As the Asian Confluence team started the conversation on rivers and water bodies of Nongstoin and the area around it, they shared how they have seen the rivers change over the years. They shared how village elders rued the fact that even a decade ago one could see wild animals drinking from the river, a phenomenon that has completely stopped given the level of pollution and dwindling of the flow in more recent times. They shared their concerns about the health of the river and the initiatives that they have taken as a collective to help improve that. They have already organised plastic cleaning drive along the rivers and successfully cleared up stretches of the river bed and their banks. They have started to engage with people, government officials, village elders and faith based institutions in their locality to help build awareness and ownership towards the rivers. When asked about how people are engaging with the rivers, particularly with regards to their livelihoods, they shared that some are using it for washing (both domestic and commercial), some for everyday water needs and the likes, there is not much of fishing potential in the rivers near Nongstoin though there is some recreational fishing that happens. The most important livelihood around rivers and their resources is sand mining, they shared. With dearth of livelihood opportunities other than government jobs, which are limited, educated people migrate out and a majority of the rural people engage as labourers and collector of sand from the river beds. They also mentioned the ban on sand mining that was announced by the government, but were unsure about why such blanket ban is essential, they said that these are people mining small amounts of sand from the rivers to sell it to aggregators and earn their livelihood. While they are vaguely aware about problems of sand and boulder mining and their impact on river health, they are unsure about what could be a possible way out for livelihood if sand mining was to stop.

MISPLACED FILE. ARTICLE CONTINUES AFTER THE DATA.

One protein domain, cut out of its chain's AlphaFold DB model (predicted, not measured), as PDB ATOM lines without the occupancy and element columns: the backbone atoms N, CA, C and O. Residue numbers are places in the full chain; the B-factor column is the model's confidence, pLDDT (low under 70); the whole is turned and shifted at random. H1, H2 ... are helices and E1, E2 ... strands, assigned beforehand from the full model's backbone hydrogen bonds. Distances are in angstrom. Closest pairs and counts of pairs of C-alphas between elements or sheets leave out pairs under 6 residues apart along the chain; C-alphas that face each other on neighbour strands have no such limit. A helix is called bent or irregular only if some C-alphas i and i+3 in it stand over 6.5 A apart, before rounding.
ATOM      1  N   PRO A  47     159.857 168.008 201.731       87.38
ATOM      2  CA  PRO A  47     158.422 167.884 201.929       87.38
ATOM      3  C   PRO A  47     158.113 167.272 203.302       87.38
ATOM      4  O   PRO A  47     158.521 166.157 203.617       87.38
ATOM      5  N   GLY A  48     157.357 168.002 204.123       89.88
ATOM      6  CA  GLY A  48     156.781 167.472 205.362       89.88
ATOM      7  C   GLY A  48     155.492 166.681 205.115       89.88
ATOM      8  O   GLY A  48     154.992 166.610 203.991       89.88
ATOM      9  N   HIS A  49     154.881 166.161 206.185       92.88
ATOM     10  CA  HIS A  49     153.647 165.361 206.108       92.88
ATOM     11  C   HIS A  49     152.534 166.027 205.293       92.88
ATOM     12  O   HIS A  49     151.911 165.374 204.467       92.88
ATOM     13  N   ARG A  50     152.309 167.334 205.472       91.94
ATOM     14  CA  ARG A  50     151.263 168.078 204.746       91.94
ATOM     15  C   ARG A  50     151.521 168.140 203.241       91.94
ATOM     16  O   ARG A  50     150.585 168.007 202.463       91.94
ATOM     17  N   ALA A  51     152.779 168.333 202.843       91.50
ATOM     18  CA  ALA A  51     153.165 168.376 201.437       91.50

The Asian Confluence team asked whether tourism could be a way out and they agreed that it could be. They however shared that tourists are not very frequent to the area other than the winter months of December and January. They are however hopeful that better promotion could help in boosting tourism. One of the reasons being that Nongkhnum, the second largest river island in Asia, is close by.